By Andy Enright
Hyundai used to be a prime exponent of the 'pile it high and sell it cheap' philosophy. The cars were built down to a price and not particularly sophisticated but they were well screwed together and exceptionally reliable. The company has retained that essential sturdiness of build but of late has backed it up with slicker designs and this has helped enhance the inherent equity of the badge. Buy a Hyundai now and it's no longer like shopping at LIDL. For evidence of this, look no further than the Hyundai Santa Fe. This facelifted model was launched in 2010 and shows just how far the company has come in a short space of time. Here's what to look for when buying used.
5 dr 4x4 (2.2 diesel [Style, Premium])
When the second generation Hyundai Santa Fe arrived in 2006, it did something very subtle but very smart. It blurred the boundaries between the compact Freelander/RAV4 class and the family Discovery/Shogun segment. Santa Fe buyers paid compact sector prices but got the kind of 7-seat capacity they'd previously needed a much larger SUV for. Not surprisingly, it's a concept that's since been copied by plenty of rivals - including Hyundai's partner Kia whose Sorento's class-leading 2.2-litre diesel engine the Santa Fe shares. The model we're looking at here got a freshen up in 2010 with the facelift giving the curvy lines a new lease of life. The front end's smarter, with its sleeker grille, revised bumper and redesigned lights. Follow the rising waistline to the rear and you'll find that the lamps are tweaked here too, the finishing touch to a shape seemingly more compact than a 7-seater SUV ought to be.
What You Get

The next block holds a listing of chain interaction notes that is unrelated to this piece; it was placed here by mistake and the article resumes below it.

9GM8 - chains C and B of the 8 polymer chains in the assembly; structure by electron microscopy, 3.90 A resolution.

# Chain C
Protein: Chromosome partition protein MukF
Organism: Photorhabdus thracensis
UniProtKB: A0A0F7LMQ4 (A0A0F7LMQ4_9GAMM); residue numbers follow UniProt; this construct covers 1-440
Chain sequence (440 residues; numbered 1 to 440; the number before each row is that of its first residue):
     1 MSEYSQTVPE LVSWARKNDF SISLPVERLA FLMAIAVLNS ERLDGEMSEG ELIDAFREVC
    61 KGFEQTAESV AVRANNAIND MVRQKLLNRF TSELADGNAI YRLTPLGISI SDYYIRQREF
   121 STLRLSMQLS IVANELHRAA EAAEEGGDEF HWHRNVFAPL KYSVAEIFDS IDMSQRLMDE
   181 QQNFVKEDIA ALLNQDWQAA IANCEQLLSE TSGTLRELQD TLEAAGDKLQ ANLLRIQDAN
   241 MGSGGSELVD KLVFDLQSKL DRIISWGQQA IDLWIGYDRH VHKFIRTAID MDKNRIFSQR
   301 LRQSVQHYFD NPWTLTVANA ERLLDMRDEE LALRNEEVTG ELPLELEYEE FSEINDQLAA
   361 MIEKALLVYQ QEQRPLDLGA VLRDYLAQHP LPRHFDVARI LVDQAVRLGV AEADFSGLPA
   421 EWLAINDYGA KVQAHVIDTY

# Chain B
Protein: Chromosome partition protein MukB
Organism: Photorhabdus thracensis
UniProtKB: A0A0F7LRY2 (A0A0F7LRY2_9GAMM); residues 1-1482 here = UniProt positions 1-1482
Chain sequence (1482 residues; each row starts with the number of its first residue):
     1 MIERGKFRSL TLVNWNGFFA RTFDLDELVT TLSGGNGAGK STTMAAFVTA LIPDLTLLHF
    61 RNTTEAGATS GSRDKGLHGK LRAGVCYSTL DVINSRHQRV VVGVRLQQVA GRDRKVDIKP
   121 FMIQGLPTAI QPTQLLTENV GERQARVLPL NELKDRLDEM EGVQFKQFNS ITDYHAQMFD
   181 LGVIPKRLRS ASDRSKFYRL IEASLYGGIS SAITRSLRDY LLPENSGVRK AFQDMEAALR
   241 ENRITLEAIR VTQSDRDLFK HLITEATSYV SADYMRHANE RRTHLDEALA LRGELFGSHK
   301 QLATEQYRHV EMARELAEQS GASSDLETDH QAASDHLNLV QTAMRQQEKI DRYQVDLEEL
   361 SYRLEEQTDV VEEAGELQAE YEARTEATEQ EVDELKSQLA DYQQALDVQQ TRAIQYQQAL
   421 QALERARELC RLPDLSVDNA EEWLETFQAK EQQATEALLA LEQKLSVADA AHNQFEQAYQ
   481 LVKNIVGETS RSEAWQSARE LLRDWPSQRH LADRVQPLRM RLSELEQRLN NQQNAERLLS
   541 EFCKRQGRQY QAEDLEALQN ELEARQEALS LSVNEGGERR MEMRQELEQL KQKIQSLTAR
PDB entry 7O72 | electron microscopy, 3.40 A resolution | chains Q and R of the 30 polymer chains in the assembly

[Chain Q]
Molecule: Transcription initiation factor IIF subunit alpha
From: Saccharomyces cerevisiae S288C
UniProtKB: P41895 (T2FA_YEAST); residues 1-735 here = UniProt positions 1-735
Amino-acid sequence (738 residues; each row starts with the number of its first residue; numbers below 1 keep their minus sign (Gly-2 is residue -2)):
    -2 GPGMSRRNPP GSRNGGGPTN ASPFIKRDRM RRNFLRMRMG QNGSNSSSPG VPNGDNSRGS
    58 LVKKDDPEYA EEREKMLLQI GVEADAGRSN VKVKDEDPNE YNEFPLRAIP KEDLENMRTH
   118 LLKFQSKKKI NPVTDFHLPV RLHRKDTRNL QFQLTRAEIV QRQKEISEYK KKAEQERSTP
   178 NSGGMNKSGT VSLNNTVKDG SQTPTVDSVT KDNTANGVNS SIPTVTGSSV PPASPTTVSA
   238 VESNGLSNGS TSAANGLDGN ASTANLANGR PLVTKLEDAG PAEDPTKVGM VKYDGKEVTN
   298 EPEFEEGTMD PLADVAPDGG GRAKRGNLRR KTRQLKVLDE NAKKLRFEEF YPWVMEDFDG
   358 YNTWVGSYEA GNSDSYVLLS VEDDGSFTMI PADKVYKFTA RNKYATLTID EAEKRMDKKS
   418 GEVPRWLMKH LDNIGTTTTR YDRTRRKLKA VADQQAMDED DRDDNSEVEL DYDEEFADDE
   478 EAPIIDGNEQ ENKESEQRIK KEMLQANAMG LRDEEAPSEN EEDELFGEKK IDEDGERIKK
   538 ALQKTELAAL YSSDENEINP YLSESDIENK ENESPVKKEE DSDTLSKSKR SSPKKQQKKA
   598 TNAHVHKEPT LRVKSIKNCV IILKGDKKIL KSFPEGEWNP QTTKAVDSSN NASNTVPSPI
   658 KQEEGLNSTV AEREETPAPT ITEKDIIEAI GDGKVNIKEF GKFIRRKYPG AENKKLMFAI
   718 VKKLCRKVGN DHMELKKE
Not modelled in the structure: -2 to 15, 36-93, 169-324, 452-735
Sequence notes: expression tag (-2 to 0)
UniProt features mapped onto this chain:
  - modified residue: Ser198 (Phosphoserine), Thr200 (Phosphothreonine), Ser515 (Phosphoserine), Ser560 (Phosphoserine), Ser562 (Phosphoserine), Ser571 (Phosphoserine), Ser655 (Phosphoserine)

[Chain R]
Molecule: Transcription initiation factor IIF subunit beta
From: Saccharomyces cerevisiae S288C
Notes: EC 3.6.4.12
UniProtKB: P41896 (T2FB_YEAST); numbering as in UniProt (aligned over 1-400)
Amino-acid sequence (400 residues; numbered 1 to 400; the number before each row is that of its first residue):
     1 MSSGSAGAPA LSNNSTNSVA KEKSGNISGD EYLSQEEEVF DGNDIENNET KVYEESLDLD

There's some serious versatility here, as the Santa Fe was sold in either a five or a seven-seat guise. The five-seat option saves you a few hundred quid and gives you lots of extra luggage space, both above and below the rear cargo floor. Nevertheless, almost all Santa Fe buyers ignore it. After all, being able to allow the kids to bring a couple of extra school friends home or invite granny on the Sunday afternoon jaunt to the garden centre is a nice option to have. If it's granny, she'll need to be an understanding sort. I've been calling this car a 7-seater, but it's probably more accurate to call it a 5+2. In the first place, you need to be reasonably able-bodied to get through to these rearmost seats and once there, limited headroom means that only small children will be really comfortable. All right, so what about the centre row? Well, legroom could be better (fitting 7 seats into a car of this size has to tell somewhere), but it'll be fine for two adults, though a bit of a squash for three. Take a seat up-front and those familiar with the original version of this model will notice that trim materials in the cabin have been modernised, with the dreaded faux-wood inserts that Hyundai once mistakenly thought classy taking their rightful place in the skip. Instead, there's carbon black detailing which looks much more up to date. Soft-touch plastics are noticeable by their absence but it all feels solidly constructed and the driving position has enough adjustability to ensure decent comfort for all but the longest-limbed drivers. Luggage space should be quite sufficient, even for the most active families. That's provided you're not using all seven seats of course. Still, fold the two extra boot-mounted seats down and there's 969-litres to play with, a figure which then rises to 2247-litres if you fold the middle row down to create a completely flay loading bay.